Big dreamers, even bigger dreams! They may not have accomplished everything they hoped but they did accomplish a lot! I think that's why movies like "The Right Stuff" and "Apollo 13" are still popular today because they remind us that we stand on the shoulders of big dreamers.
As I look at my children and their friends I wonder if we are encouraging them to be big dreamers? With our obsession with structured schedules and test score outcomes are we taking away the free time needed to be able to dream big dreams? Big dreams are the stuff of innovation! Some of the biggest innovations have come from someone tinkering in the garage in the back yard! I have to wonder if our obsession with standardizing everything is sucking the life right out of creativity and robbing us of the next big dreamer? I'm not sure.
Big dreamers take risks. They explore, they tinker, they plan and then they risk trying it out. There are dozens of examples in the Bible from Abraham to Paul. Each one had a dream and had to make the choice to step out in faith. In modern times you could mention people like Henry Ford, Chuck Yeager or Bill Gates. And here's the kicker-each one of them did this without structured play time or scoring high on a standardized test! Yet no one would accuse them of being ignorant-on the contrary, they are considered a hero or a genius!
Not to be a downer here, but I just don't see the next big dream on the horizon. Maybe I'm not looking hard enough or maybe I've become a little jaded. I think this all goes back to my post from yesterday about looking for the extraordinary in the ordinary. Young children intuitively know how to do this but can the same be said of them once they get older? Can they still look at things with wonder and see the possibilities? Or have we indoctrinated them so far in the standards of "normalcy" that they can not see beyond what we have told them that they should see?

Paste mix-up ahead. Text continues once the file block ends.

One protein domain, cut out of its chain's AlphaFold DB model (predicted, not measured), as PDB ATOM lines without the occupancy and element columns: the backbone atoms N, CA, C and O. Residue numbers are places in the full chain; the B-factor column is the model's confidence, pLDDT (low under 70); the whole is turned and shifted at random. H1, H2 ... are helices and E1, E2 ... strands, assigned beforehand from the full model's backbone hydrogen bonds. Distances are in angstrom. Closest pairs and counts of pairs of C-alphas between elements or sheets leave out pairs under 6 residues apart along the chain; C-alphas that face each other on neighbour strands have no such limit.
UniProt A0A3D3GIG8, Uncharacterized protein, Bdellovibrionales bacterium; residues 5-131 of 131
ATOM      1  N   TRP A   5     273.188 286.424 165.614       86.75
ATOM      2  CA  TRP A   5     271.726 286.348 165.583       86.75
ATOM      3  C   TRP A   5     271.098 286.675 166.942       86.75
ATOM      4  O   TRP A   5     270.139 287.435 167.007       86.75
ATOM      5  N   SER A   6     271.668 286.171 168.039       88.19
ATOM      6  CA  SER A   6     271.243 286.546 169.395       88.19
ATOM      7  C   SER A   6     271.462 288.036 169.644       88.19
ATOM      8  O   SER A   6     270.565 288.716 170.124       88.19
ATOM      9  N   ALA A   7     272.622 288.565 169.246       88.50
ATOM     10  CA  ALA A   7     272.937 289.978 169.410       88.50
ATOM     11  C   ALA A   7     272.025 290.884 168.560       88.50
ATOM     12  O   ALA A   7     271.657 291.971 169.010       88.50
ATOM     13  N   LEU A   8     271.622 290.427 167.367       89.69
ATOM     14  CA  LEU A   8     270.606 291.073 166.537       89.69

My hope is that the next big dreamer is out there, somewhere. That in spite of our efforts to standardize everything, this individual still has the ability to think beyond the standard and instead think creatively. We need dreamers and thinkers and risk takers! We need to encourage them to be what they were meant to be.
And maybe as a society we need to re-think our "standards". Low test scores do not necessarily mean lack of knowledge. What it may mean is that we have children who do not think in terms of text and coloring in the lines. Perhaps we should stop guilting ourselves because our child is not the most popular at play group. Perhaps, we have a child who needs to climb a tree and think deep thoughts or needs to sit with Lego's and create amazing things! How many children are slipping through the cracks because they don't fit our notion of normal? Don't get me wrong, sharing your toys, and getting along with others does matter. Being able to read and do math and know certain facts does matter. But as a parent I would argue that each child is different and they come at things in their own unique way. If we discourage them from using their natural gifts, talents and abilities we are selling their future short! We are robbing them of the opportunity to not only blossom but to shine!
We need big dreams and big dreamers! We need to give our children the space and the tools they need to explore. Perhaps the biggest gift we can give our children is the gift of free time. Instead of mourning that our child is somehow "different" we should celebrate and encourage their uniqueness in a positive way. Who knows, you could be nurturing the next Edison or Einstein, the next Ford or Gates, the next Bach or Monet.
Proverbs 22:6 says:
"Train up a child in the way they should go and when they are old they will not depart from it."Let your child use their natural gifts and abilities. Let them have the time to dream big dreams. If you do that, you'll find that your job of being a parent suddenly becomes a lot less stressful. And I know, because I have helped raise four children to adulthood! If I do say so myself, they're pretty cool! Each one unique and different. Each one with their own set of dreams.
Dream my darlings, dream!